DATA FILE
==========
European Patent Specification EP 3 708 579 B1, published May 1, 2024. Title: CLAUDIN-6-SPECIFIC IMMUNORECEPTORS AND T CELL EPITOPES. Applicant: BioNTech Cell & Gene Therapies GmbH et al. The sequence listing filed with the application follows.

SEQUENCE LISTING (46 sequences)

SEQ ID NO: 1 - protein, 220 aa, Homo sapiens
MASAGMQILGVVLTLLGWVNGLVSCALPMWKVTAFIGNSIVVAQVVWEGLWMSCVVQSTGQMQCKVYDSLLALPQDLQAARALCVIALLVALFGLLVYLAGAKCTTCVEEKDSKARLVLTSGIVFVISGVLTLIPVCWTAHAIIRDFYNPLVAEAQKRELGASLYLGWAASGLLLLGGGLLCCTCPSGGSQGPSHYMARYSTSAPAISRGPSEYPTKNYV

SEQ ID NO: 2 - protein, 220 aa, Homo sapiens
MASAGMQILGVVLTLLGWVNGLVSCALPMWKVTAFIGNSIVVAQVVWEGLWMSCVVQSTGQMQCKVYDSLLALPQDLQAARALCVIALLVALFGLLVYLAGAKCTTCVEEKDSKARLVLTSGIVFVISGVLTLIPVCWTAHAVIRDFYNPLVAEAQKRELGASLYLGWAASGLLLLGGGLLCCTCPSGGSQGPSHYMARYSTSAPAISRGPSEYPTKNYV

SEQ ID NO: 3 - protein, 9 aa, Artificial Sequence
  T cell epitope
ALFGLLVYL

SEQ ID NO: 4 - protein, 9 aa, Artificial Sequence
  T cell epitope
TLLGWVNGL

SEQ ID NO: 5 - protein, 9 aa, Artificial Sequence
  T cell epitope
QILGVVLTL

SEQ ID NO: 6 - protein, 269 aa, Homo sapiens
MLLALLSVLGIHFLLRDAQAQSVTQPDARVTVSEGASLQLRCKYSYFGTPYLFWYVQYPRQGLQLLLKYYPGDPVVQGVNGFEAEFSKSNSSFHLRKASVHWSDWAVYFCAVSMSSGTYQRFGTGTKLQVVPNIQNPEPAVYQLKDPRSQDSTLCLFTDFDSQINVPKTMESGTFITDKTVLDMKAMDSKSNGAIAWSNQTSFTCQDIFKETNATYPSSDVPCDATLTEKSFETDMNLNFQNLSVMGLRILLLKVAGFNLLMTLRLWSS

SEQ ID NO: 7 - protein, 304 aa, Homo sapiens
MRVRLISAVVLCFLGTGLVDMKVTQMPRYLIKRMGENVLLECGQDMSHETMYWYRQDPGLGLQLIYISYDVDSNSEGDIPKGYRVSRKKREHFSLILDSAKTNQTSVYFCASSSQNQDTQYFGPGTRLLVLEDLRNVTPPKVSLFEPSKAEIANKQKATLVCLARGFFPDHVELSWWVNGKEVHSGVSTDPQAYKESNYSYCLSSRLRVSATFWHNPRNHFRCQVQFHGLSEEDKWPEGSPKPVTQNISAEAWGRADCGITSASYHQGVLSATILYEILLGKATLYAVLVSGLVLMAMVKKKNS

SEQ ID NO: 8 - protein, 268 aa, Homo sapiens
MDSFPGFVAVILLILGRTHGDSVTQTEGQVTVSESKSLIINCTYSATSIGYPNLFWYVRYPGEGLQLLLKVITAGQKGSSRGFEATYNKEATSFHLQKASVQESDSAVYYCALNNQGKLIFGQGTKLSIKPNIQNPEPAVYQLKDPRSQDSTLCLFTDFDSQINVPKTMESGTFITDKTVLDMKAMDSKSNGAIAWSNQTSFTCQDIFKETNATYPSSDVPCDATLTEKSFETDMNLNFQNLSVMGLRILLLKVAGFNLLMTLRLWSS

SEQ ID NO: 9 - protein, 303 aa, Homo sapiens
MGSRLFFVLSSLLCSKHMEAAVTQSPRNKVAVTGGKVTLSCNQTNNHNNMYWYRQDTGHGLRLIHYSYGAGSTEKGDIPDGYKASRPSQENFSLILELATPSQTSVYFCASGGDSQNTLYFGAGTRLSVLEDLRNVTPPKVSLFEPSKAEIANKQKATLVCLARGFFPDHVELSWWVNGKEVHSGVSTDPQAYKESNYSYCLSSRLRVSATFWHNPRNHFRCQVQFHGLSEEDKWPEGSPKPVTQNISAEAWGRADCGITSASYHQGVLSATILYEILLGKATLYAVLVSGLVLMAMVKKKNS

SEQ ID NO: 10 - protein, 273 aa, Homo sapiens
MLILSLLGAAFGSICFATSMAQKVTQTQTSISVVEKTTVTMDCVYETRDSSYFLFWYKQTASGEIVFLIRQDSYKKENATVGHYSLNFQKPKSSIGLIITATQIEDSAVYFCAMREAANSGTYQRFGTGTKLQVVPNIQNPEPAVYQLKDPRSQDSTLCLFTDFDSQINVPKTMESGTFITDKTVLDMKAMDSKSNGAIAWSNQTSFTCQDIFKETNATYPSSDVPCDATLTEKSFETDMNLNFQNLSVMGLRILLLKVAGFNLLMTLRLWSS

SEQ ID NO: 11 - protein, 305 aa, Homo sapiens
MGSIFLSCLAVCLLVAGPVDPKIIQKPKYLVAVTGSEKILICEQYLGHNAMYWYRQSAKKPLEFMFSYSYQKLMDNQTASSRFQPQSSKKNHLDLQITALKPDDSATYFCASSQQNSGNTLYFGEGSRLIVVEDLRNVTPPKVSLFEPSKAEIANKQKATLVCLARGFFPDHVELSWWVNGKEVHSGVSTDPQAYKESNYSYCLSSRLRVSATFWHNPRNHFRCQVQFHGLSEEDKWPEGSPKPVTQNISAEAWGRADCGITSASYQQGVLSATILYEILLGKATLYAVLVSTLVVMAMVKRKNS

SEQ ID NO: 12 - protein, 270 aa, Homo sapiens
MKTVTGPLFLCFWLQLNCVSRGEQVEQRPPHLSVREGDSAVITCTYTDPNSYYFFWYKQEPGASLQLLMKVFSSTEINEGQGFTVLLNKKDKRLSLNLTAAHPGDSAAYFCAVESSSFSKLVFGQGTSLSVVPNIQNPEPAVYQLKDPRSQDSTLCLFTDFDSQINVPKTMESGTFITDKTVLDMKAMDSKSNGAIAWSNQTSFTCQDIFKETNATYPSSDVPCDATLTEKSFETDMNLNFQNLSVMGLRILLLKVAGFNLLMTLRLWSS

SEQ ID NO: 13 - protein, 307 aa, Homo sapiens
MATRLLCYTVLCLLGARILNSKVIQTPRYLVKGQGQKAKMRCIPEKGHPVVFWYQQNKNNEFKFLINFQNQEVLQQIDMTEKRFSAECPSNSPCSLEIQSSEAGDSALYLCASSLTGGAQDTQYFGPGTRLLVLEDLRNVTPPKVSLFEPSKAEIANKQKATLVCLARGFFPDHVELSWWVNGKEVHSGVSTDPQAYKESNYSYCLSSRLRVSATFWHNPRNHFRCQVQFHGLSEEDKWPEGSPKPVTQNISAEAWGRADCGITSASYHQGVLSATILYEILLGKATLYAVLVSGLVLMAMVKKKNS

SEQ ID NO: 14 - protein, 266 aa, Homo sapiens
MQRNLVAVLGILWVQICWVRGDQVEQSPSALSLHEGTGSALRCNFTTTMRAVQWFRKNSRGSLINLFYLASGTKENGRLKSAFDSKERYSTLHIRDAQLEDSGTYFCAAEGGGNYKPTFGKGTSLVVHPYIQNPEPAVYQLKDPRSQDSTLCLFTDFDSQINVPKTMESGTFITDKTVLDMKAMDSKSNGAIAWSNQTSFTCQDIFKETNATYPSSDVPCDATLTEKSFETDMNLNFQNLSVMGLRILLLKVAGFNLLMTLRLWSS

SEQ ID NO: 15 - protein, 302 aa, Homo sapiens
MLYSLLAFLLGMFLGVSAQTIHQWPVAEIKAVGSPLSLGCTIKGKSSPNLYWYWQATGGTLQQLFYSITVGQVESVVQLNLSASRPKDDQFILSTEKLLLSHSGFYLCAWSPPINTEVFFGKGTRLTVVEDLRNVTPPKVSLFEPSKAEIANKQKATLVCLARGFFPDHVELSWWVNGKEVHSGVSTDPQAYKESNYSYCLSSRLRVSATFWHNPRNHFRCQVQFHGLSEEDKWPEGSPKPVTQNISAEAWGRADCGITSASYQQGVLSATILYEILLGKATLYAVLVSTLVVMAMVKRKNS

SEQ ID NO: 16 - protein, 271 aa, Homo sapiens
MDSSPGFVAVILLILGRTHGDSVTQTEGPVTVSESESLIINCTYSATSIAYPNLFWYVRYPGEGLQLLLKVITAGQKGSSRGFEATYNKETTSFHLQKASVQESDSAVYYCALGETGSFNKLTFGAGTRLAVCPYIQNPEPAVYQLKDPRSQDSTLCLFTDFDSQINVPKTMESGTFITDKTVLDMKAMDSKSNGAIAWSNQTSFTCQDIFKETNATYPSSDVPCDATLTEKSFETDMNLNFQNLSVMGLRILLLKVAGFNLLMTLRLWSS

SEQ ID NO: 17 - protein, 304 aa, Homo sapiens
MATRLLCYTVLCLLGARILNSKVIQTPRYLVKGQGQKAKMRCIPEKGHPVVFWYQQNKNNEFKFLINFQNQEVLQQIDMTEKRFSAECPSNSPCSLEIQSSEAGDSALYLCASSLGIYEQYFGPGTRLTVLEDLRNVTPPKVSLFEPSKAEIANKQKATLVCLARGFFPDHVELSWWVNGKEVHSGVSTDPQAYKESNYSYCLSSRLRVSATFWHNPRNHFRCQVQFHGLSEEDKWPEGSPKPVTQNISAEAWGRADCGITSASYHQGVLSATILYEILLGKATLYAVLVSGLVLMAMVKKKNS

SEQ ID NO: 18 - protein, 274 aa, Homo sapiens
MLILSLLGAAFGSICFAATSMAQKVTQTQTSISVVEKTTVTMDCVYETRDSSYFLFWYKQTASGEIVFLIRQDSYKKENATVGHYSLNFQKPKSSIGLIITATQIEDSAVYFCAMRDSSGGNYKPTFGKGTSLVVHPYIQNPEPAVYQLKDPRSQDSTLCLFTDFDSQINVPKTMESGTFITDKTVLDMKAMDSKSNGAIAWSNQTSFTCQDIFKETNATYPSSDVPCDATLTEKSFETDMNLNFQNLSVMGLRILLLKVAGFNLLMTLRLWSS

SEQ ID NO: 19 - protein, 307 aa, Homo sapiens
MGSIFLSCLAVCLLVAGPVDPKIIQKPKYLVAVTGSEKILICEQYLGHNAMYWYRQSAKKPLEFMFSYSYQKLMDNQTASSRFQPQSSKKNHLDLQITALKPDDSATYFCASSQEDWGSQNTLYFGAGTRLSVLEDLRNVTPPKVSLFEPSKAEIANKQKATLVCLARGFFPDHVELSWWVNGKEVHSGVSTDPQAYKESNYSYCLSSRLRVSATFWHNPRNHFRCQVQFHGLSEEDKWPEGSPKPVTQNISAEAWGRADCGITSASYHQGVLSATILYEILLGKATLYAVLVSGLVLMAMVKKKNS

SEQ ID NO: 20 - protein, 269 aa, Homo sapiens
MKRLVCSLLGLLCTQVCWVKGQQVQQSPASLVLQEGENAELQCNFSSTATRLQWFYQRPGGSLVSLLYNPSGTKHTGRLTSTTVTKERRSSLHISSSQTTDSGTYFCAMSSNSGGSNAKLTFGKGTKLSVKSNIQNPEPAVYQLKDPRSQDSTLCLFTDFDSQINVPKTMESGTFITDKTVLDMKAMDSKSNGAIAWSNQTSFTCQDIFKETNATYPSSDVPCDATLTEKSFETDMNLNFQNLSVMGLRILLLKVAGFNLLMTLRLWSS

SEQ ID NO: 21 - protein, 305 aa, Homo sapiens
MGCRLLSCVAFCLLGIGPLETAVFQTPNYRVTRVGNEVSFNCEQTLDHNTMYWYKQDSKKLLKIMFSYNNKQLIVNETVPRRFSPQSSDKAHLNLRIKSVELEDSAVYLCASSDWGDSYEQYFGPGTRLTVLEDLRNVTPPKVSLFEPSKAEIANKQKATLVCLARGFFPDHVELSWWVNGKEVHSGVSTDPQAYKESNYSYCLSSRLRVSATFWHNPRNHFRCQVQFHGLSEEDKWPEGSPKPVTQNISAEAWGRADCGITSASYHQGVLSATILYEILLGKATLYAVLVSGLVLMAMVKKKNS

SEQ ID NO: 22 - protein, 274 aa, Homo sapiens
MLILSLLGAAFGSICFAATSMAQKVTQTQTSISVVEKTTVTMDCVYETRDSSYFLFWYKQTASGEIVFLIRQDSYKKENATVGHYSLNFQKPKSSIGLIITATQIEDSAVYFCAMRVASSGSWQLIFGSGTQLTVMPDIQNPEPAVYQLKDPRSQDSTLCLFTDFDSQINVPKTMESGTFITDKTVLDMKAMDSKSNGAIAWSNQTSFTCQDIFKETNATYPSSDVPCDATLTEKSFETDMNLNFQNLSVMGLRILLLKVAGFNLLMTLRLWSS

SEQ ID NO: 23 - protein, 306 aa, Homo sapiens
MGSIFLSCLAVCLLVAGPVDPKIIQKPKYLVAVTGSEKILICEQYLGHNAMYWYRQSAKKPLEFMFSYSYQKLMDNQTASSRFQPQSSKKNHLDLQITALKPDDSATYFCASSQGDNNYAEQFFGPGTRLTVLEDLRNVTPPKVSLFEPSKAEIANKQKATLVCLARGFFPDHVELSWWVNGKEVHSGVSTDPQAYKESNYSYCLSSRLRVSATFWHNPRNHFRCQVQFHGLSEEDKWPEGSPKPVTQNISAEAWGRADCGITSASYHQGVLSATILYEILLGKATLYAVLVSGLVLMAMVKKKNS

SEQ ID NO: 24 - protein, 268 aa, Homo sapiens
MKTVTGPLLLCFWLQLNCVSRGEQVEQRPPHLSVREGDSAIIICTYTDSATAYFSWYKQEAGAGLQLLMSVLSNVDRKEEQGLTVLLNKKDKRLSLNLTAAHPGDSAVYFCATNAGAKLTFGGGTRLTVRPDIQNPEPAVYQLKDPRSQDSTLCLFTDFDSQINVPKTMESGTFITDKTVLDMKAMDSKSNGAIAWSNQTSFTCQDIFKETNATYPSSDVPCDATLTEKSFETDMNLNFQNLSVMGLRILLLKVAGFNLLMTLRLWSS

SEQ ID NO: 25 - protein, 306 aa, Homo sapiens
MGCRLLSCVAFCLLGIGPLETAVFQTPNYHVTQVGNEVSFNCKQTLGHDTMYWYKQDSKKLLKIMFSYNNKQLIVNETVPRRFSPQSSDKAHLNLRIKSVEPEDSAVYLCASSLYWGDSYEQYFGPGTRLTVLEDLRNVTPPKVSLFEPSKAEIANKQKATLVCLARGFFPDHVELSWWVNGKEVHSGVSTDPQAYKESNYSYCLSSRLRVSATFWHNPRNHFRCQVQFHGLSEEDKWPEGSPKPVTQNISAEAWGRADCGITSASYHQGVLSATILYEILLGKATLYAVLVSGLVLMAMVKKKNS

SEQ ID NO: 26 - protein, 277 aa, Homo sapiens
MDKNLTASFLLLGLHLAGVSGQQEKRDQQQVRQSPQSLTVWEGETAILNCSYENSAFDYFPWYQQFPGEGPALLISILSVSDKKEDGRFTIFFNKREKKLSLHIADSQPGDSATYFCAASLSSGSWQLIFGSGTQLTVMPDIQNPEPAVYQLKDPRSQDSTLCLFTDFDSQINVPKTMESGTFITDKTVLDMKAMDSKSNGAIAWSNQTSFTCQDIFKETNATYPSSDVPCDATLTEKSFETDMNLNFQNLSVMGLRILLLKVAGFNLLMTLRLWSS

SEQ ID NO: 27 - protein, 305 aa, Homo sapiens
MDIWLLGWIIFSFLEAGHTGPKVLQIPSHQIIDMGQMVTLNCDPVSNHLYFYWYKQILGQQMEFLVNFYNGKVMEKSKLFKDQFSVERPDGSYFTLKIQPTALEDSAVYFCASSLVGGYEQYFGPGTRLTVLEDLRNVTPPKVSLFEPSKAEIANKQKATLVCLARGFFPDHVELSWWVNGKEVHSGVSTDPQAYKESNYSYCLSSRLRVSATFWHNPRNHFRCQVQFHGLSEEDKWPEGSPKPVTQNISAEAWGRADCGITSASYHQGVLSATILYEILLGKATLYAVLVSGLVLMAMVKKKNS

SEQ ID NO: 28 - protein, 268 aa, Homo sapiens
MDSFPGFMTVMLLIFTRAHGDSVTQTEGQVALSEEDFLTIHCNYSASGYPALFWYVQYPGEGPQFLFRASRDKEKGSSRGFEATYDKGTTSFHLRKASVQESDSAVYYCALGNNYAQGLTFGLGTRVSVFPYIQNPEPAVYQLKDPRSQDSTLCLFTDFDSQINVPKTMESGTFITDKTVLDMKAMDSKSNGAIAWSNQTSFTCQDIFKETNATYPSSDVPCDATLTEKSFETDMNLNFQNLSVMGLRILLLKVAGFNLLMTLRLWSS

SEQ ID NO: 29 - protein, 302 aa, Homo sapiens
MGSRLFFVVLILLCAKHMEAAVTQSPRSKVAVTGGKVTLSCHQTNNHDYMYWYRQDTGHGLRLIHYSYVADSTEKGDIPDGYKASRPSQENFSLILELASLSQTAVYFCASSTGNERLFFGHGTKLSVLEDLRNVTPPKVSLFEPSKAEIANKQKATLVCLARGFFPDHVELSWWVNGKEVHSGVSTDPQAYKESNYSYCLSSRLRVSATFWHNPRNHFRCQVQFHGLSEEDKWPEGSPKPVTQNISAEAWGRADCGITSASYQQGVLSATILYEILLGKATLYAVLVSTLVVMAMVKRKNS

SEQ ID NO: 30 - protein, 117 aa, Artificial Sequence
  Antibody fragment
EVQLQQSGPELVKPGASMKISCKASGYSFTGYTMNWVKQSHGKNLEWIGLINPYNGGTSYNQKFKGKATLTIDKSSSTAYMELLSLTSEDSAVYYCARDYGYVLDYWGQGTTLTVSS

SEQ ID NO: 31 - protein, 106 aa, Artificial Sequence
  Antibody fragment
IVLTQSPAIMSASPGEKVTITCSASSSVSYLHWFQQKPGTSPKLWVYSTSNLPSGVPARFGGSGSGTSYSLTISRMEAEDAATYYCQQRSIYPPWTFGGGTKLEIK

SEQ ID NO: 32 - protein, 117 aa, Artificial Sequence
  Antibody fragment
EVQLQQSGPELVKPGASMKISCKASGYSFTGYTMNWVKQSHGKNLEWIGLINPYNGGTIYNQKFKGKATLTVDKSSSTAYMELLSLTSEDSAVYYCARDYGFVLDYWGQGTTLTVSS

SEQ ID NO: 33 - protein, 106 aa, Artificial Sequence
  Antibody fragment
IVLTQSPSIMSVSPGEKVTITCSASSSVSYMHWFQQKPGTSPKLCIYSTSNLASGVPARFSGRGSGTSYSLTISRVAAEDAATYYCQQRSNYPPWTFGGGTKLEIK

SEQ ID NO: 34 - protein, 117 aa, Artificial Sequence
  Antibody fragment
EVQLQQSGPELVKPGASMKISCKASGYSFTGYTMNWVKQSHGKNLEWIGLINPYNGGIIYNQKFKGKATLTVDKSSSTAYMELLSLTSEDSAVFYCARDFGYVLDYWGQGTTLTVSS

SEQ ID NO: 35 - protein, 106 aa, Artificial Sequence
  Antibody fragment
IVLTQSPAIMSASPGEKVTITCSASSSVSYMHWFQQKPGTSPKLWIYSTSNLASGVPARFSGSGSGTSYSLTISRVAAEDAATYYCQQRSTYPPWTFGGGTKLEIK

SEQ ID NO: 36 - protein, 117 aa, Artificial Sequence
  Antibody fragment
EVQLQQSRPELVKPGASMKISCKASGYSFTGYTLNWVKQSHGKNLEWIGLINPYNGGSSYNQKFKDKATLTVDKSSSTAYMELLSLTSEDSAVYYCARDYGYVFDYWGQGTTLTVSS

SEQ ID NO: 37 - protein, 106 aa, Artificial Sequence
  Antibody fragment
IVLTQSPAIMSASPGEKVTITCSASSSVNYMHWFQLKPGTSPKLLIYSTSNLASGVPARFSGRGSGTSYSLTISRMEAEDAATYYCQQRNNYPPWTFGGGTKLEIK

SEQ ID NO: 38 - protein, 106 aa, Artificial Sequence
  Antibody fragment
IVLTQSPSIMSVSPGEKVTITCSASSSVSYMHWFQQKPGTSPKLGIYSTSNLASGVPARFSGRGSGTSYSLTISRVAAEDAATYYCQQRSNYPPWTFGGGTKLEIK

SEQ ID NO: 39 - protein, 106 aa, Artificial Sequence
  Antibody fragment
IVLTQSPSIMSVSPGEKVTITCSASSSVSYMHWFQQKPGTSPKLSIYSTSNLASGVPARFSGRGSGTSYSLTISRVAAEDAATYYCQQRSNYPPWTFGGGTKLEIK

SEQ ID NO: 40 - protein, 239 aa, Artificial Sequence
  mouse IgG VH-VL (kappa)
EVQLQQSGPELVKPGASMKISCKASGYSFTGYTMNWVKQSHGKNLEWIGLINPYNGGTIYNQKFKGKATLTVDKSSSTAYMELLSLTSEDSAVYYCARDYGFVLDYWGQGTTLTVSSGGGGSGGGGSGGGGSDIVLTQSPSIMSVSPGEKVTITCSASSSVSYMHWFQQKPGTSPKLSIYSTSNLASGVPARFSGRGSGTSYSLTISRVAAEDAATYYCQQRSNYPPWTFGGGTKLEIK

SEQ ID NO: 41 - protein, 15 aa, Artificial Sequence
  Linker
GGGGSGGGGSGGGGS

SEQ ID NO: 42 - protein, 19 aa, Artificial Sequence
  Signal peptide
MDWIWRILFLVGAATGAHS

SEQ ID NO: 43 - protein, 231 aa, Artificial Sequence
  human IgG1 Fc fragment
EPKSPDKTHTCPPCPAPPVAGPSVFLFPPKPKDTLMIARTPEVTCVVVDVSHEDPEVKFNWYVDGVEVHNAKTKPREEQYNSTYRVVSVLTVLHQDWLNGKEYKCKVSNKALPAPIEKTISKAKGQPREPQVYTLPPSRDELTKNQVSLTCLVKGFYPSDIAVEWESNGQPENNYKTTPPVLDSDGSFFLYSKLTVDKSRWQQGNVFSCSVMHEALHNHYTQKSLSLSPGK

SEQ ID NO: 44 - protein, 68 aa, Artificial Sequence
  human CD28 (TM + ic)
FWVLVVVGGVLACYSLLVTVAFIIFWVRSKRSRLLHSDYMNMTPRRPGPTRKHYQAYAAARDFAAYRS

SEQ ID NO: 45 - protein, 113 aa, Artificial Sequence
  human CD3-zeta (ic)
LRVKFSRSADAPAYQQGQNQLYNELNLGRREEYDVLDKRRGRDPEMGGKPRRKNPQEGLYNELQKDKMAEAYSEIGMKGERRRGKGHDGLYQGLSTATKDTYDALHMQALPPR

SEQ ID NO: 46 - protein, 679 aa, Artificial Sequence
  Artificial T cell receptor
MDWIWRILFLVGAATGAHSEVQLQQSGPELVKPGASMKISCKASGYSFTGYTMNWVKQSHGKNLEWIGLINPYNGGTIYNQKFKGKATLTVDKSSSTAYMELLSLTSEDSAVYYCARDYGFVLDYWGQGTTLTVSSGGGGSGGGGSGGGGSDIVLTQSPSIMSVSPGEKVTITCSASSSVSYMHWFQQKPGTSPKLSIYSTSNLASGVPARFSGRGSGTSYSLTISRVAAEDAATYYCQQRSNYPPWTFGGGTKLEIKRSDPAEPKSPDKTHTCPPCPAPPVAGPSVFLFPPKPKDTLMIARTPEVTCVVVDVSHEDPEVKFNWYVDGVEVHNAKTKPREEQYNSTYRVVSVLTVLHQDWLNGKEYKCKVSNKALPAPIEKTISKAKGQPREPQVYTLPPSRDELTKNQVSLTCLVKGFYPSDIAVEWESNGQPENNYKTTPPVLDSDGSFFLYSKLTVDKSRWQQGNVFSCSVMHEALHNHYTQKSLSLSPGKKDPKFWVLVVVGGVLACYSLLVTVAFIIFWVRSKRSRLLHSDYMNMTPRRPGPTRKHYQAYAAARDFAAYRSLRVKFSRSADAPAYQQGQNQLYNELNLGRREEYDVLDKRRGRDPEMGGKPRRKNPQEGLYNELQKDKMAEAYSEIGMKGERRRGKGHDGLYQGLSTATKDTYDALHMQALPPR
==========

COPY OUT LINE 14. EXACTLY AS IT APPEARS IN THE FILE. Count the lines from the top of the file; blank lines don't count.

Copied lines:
  T cell epitope